by Jonathan Beatty
The amount of drummers who have started their own bands and become the front man can be counted on one hand; Don Henley of the Eagles, Phil Collins of Genesis and the most notably, Dave Grohl.
With Hell or Highwater Brandon Saller, drummer and singer for metalcore legends Atreyu, trades his drumsticks for a microphone. While the transition has been pretty seamless compared to some of his contemporaries given that Brandon has been featured pretty prominently over the Atreyu’s expansive discography.
While Hell or Highwater may surprise some of Saller’s longtime fans, there’s still plenty of familiar territory explored over the bands Spinefarm Records debut, Vista, from the pounding drums down to the downright hummable guitar leads and catchy choruses.
Album opener “Colors” is as ear catching an introduction to a new band as I’ve heard in awhile. Kyle Rosa’s driving drums propel this song into a high gear for a chorus that will be the next great sports anthem, gracing every teams highlight reel background for years to come.
The next handful of songs follow the tired and true path of bands like Hell or Highwater, with songs like “Another Good Time”, “Lighter Than Air” and “Blister” providing the standard fare of slower songs that typify bands of this ilk.
It’s not to say these songs aren’t any good, as I REALLY enjoyed “Blister”, but follows the formula that I’ve heard repeated by bands similar to HOH (those of the active radio rock format) and would like something a little different, especially with Saller’s tenure within the music industry.
“Don’t Stop, Get Up” kicks things back into high gear, while “Dame” has that nice mid tempo swing provided by guitarists Joey Bradford and Jon Hoover that will get the most lead footed individual to tap along. Faint saxophones can be heard in the background evoking memories of Aerosmith’s “Ragdoll”, but still shows the bands willingness to explore various sonic landscapes in the most unconventional means.
Some songs on this album showcased some of Saller’s influences, but a little too on the nose in my opinion. “Washed Away” is a great slower song, but comes across like an homage to one of Brandon’s favorite bands, HIM, right down to the fuzzed out solo in the middle of the song.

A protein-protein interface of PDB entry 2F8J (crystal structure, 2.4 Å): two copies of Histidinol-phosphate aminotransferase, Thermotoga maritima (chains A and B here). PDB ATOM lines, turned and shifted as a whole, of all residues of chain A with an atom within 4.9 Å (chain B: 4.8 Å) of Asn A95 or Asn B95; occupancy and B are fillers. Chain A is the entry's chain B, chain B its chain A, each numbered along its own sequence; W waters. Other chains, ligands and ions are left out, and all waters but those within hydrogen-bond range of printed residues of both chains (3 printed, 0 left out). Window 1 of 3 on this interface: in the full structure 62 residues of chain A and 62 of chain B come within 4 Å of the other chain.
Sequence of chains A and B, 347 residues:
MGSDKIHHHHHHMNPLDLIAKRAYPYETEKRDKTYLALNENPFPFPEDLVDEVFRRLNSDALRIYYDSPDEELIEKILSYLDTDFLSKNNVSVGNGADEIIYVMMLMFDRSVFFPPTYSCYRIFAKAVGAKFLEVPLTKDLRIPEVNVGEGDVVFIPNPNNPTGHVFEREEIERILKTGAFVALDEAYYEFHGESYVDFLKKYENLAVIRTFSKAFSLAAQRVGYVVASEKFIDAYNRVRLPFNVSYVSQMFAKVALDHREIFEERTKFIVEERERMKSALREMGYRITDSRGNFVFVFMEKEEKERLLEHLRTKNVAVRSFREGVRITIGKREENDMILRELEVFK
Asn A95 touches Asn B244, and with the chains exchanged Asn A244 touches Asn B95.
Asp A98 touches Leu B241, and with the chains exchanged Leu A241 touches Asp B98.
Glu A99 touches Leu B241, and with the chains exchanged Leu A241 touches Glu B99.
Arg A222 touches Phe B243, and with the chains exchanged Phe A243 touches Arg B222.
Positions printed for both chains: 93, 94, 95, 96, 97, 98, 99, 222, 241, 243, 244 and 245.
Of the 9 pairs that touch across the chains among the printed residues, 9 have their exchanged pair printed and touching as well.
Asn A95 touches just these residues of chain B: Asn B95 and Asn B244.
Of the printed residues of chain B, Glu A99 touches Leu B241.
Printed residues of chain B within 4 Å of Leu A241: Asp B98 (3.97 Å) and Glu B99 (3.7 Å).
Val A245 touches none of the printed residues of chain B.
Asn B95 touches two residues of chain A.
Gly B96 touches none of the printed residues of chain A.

Curiously lead off single “I Want It All” finds its way at the end of the album. It’s no wonder why this song was chosen as the introduction to the band, this song has got some serious legs to it, thanks to Nick Maldonado’s simple groove bass lines. The band really locks in on a nice slinky vibe that has the right amount of bounce and swagger to make it a bona fide hit.
Even more impressive is Brandon’s range, which is on full display on this track. Saller really channels his inner Sammy Hagar for this chorus. Frankly hearing this song makes me want more songs in this vein and really showcases all of the bands strengths for writing instantly catchy rock songs.
“Vista” is a solid first outing for a “new” band, showing the members wide array of musical styles and penchant for catchy, hook laden rock music. My biggest gripe with this album is feeling like it could’ve been condensed down to a 6-7 song EP, as half of this album feels like retreading of other songs on this album.
I think once this band gets some more touring under its belt will become a very formidable mainstay in the active rock scene. For now, this is a solid outing filled with your standard pop rock anthems, slower songs and those familiar mid tempo songs we all grow to love.
Hell or Highwater are currently on tour with NothingMore, and then heading out with Stitched Up Heart through the beginning of July. You can keep up with the band here or across their various social media accounts facebook, twitter, instagram.
“Vista” comes out May 19th on Spinefarm Records and can be found on Itunes and Spotify and all other major digital retailers.